So try applying the same rigorous selection process to the drama areas as you do music, and I am confident our musical prowess can rival our musical competence.

And to stay attune to quality in various arts, why not try the following exercise?  In many of the arts such as music, leaders often visit opera, classical recitals, jazz improvisations, rock concerts, etc. in order to be exposed to quality music.  These actions kept them from being too accustomed to the mediocrity that often over time crops up in churches.  Now, I am not suggesting you (or they) uncritically attend all musical concerts, but that you pick musical expressions such as Christian concerts of various styles, classical expressions by Christian composers such as Bach, Mendelssohn, etc., etc..

So to get you thinking about this, let me tender a question.  When was the last you visited live theatre?  And, what was the quality?  Was it performed by amateurs or by professionals?  And, what ideas did it give you regarding improving the quality of the dramatic arts in our churches?

Here to get you thinking 🙂

PS See these posts for samples my students have submitted of Christians exemplifying excellence in the arts:

> ARTS & An Example of Creativity – The Salvation Army ‘Steel Drum’ Band

ART & An Example of How to Do Outreach & Discipleship With Emerging Artists

by Pastor Paul Tillman, Lead Pastor, Oakdale Wesleyan Church, 12/1/14

In partnership with Indiana Wesleyan University, Oakdale Wesleyan Church has sponsored an art contest. Student artists prepared works depicting Philip the Evangelist and the Ethiopian Official from Acts 8:26-40. Artwork entries hang at the Beard Arts Center at IWU from December 1, 2014 to January 9, 2015, and, in addition to the artist receiving a cash or scholarship prize from the memorial gifts of Don and Trudy Emory, the winning piece will be brought to to hang permanently at Oakdale Wesleyan Church as a reminder and symbol of our mission, given to us by Jesus, to make disciples from all peoples by the power of the Holy Spirit.

The contest guidelines were: “Students should create 2D work on canvas or board that is no smaller than 24″ x 36″ and no larger than 36″ x 46″. Work can be orientated in either portrait or landscape. The style of the work may be: classical/traditional, realistic, or impressionistic, based upon any part of all of the story of Philip and the Ethiopian from Acts 8:26-40. The winning entry will be a symbol for the call to multi-ethnic ministry, making disciples and missions.” We are now pleased to show the entries and announce the winner.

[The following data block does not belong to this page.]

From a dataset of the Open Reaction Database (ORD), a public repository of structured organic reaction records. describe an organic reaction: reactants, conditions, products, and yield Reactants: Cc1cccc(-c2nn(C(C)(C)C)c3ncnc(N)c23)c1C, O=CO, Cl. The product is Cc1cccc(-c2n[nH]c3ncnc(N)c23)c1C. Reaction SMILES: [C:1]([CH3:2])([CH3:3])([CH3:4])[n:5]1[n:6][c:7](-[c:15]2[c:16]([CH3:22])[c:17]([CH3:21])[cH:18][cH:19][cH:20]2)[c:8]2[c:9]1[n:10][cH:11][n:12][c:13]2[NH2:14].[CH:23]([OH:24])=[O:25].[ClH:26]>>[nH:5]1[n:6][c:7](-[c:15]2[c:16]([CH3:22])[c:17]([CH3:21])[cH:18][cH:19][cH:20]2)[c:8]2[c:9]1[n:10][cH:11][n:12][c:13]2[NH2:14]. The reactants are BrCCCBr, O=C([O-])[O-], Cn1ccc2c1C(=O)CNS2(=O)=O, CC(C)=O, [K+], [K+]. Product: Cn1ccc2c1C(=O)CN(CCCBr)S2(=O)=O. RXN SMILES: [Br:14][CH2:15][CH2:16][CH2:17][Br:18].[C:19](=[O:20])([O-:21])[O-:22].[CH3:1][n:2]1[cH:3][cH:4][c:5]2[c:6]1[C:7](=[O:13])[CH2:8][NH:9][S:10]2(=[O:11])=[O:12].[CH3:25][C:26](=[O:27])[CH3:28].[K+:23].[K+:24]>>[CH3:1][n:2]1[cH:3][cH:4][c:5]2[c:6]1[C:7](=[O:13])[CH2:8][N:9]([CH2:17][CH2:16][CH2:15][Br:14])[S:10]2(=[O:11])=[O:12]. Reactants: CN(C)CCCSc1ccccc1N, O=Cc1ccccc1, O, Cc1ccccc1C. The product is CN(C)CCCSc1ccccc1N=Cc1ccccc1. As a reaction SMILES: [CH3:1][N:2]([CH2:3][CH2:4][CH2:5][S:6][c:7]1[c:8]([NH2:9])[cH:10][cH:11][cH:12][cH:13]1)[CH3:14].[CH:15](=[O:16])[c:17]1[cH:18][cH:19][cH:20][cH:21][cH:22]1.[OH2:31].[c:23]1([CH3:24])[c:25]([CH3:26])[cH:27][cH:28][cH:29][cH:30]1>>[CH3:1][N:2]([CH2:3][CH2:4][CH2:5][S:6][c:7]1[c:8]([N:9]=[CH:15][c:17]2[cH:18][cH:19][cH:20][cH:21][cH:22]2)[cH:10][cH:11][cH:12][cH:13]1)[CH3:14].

The Installation Ceremony of the winning pieces will be on Saturday, February 7, 2015 at Oakdale Wesleyan Church. The following day, Sunday, February 8, 2015 at 10 am, we will hold a Celebration Service. Greater details on the installation and celebration will be forthcoming. Both events are open to the public.

First Place – ICHTHUS by Nate Hillyer

ICHTHUS by Nate Hillyer

ICHTHUS by Nate Hillyer

In addition to his wonderful style, the artist brought in great symbolism to the piece: light and darkness, the presence of Christ and the Holy Spirit, reconciliation, and the making of disciples, all from the perspective of God Above. This piece captured all the contest elements, and will hang in the lobby of Oakdale Wesleyan Church. Nate Hillyer received $300 for his winning entry.

Honorable Mention – Immersion by Gayle Cobb

Immersion by Gayle Cobb

Immersion by Gayle Cobb

With its bold colors and zoomed in perspective, this piece forces the viewer to engage and figure it out. The artist chose only show the hands of Philip (a choice that really works for the piece), making is so those hands could be anyone’s hands, or even the hands of God. This piece will have a place of honor, and will be featured during baptisms. Gayle Cobb received $100 for her entry…